Thai Central Bank Defends Cryptocurrencies

Thai Central Bank Defends Cryptocurrencies

Regulation

In the high-profile Thai crypto fraud case involving an actor, Thailand’s central bank has clarified that the fraud is not related to cryptocurrency trading, but a general misuse of money. Thailand has recently legalized seven cryptocurrencies, authorized seven crypto firms, and the Bank of Thailand has green-lighted commercial banks’ subsidiaries for crypto activities.

Also read: Yahoo! Japan Confirms Entrance Into the Crypto Space

Bank of Thailand’s Clarification

Thai Central Bank Defends CryptocurrenciesMr. Veerathai Santiprabhob.

The current high-profile fraud case involving over 5,564 BTC has received much attention in Thai media. It involves a well-known soap actor and model, Jiratpisit Jaravijit, also known as “Boom”.

The Thai News Agency reported on August 20 that the Bank of Thailand (BOT) Governor, Mr. Veerathai Santiprabhob, has clarified that this fraud case is not about crypto trading. He pointed out that, as far as he knows, the scheme was not dependant on using cryptocurrencies. He emphasized that in this case:

The money is used for the wrong purpose. It is not a fraud that occurred during crypto trading.

Mr. Veerathai continued to warn investors that crypto investing is risky due to price volatility, reminding them that they should understand the risks and only invest what they can afford to lose.

Further Development of the Case

This case involves a Finnish bitcoiner and his partner being duped into investing in fraudulent investments including tokens called dragon coins, as news.Bitcoin.com previously reported.

Thai Central Bank Defends CryptocurrenciesAccording to local media, the Thai police’s Crime Suppression Division (CSD) summoned eight scam suspects on Thursday. They were Boom, members of his family, two businessmen and a former soldier, the Bangkok Post detailed.

The publication also reported that “a ‘whale’ investor in the Stock Exchange of Thailand (SET) and staff at up to three Thai banks are suspected of being complicit” in the fraud. Three of the country’s largest banks – Bangkok Bank, Siam Commercial Bank and Kasikornbank – were named. “All handled transactions involving part of the swindled money,” the publication noted and quoted the police explaining:

Police said several of the banks’ employees failed to report money transfers of 2 million baht [~US$61,040] or higher, a serious violation of bank rules. Staff are required to inform the Anti Money Laundering Office (Amlo) when sums of this value change hands.

Thai Central Bank Defends CryptocurrenciesThailand has recently enacted its cryptocurrency regulations. The country’s main crypto regulator, the Thai Securities and Exchange Commission (SEC), has authorized seven crypto firms, five of which are crypto exchanges, to legally operate in the country. The regulator is also reviewing other applications. The seven cryptocurrencies that can be legally traded for the Thai baht are BTC, ETH, BCH, ETC, LTC, XRP, and XLM.

In addition, the SEC has revealed that about 50 initial coin offering (ICO) projects are seeking to launch, five ICO portals plan to open for business, and 20 crypto exchanges have applied for a license. Meanwhile, the Bank of Thailand has green-lighted subsidiaries of commercial banks to engage in crypto activities.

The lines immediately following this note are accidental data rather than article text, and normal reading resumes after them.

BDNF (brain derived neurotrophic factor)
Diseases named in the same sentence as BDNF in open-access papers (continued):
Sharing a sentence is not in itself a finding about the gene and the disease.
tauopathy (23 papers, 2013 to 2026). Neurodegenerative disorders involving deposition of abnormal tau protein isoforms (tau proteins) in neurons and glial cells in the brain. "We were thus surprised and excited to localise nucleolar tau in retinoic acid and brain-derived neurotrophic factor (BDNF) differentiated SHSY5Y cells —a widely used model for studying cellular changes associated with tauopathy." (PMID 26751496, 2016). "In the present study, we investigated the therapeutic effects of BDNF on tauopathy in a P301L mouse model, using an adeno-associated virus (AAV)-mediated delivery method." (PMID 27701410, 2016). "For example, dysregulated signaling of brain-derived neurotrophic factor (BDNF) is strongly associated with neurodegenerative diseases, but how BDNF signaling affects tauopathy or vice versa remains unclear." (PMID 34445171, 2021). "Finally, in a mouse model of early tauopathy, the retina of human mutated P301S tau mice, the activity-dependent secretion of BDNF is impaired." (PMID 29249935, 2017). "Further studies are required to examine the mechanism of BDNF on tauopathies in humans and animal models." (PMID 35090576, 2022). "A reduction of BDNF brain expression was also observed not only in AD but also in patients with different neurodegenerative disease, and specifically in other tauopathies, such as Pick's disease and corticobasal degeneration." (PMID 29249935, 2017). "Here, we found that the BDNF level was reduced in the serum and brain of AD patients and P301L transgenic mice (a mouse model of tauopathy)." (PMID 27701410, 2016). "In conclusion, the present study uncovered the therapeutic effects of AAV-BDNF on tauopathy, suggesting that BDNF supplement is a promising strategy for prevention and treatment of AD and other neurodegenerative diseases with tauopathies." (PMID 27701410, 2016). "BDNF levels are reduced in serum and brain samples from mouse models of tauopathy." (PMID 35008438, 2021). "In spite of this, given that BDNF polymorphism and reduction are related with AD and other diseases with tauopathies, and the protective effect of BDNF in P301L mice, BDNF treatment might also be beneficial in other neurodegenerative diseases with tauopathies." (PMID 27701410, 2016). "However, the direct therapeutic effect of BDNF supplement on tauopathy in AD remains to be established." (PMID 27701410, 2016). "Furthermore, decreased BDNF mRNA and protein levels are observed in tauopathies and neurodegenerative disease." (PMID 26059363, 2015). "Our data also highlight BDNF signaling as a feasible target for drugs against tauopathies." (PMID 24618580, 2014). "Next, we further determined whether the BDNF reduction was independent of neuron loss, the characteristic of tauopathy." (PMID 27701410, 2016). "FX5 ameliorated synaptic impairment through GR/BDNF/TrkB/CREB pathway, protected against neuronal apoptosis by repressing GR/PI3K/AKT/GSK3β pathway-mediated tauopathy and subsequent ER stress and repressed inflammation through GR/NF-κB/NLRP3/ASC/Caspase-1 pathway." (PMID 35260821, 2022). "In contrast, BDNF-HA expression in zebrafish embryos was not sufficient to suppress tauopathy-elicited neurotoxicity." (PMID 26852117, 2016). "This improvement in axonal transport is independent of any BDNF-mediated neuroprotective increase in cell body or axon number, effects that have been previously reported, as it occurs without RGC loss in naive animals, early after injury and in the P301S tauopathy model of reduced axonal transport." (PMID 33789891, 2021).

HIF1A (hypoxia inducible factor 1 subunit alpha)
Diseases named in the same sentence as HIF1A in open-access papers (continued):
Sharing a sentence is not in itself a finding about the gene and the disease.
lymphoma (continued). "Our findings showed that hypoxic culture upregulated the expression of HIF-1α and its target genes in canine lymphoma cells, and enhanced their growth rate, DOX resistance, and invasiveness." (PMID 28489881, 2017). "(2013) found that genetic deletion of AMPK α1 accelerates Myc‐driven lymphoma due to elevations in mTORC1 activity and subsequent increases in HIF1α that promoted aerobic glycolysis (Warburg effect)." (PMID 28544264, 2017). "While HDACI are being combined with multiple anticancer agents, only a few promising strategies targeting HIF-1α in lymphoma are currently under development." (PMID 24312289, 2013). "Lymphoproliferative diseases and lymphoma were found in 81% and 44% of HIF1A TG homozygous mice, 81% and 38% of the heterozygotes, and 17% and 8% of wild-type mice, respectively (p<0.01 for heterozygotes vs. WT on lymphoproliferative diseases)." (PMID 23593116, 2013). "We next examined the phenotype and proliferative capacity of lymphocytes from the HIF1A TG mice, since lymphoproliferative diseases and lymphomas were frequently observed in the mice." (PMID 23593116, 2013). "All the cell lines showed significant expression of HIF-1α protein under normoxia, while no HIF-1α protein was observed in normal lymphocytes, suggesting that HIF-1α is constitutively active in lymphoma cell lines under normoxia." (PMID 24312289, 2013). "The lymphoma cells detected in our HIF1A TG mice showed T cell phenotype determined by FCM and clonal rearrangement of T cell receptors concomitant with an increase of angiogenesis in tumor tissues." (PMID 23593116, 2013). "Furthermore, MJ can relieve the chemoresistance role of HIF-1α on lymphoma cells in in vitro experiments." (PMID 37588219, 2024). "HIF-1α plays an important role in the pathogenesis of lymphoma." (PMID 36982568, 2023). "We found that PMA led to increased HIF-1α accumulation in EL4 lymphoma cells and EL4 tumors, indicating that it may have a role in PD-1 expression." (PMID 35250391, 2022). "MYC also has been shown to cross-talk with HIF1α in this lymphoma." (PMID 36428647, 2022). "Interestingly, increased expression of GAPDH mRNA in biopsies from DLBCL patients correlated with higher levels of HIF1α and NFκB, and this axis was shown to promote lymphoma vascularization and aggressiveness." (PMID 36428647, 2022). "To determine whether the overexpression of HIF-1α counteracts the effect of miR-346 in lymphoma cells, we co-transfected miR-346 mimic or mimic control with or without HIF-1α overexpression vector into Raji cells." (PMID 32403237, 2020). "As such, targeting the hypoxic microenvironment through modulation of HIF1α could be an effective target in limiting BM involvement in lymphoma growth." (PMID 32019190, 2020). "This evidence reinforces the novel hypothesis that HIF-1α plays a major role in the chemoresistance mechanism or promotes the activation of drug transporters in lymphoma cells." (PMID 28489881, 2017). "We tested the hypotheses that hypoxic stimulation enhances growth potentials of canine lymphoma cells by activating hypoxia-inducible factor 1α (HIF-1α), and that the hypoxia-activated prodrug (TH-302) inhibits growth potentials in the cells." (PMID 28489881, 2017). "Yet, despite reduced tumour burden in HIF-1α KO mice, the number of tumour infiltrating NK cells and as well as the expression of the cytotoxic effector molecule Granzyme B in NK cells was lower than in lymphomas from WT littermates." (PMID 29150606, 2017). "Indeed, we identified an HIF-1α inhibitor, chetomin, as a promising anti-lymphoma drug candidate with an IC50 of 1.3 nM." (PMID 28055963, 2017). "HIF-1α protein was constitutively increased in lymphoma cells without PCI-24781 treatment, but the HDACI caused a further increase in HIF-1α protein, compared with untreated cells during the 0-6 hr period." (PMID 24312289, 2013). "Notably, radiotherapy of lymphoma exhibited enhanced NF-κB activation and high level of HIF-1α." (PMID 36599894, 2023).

What do you think of the Bank of Thailand’s action? Let us know in the comments section below.


Images courtesy of Shutterstock and the Bank of Thailand.


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Huobi Launches New Service to Streamline Token Listing Application Process

Singapore-based cryptocurrency exchange Huobi Group has launched a new product designed to streamline the token listing application process.

According to a statement shared with Cointelegraph, the new service, which Huobi developed to provide a more transparent listing process, is called the Huobi Automated Listing Platform.

Per the announcement, projects that want to list on Huobi Global or an autonomous digital asset exchange Huobi HADAX, will have to register and submit specific documentation about the project. The announcement states that the Huobi Automated Listing Platform “will not automatically list any token or coin that applies.”

Upon passing the verification process, applicants will receive a unique login account, which provides access to submit, edit, amend, and review documents and status of the token listing.

Projects that fail to pass the verification will be provided with a reminder notification of re-application to HADAX 2.0 and assistance in registering on the newly launched platform. Projects that decide to re-apply will have to follow specific application and listing rules.

The announcement also states that later this year, Huobi is looking to launch the Huobi Blockchain Project Show Center within the Huobi Automated Listing Platform, which will provide users access to reports, videos, and live broadcasts.

In July, Huobi Group launched Huobi Cloud, which allows users to build over-the-counter (OTC) and digital asset exchanges on top of Huobi’s existing platform. Partners will also be able to use the order integration and wallet systems, as well as the asset management and clearing system of the Huobi Global platform.

That same month, HBUS, the U.S. “strategic partner” of Huobi, confirmed the release of its API for “experienced traders” in some U.S. states. The product was geared to high-volume users who required live pricing data and other tools. In addition to price tracking, the API also offers historical price data, support for margin trade customization support, setting buy and sell limits, and retrieving trade history.

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Photo via Shutterstock.

Source: Cointelegraph

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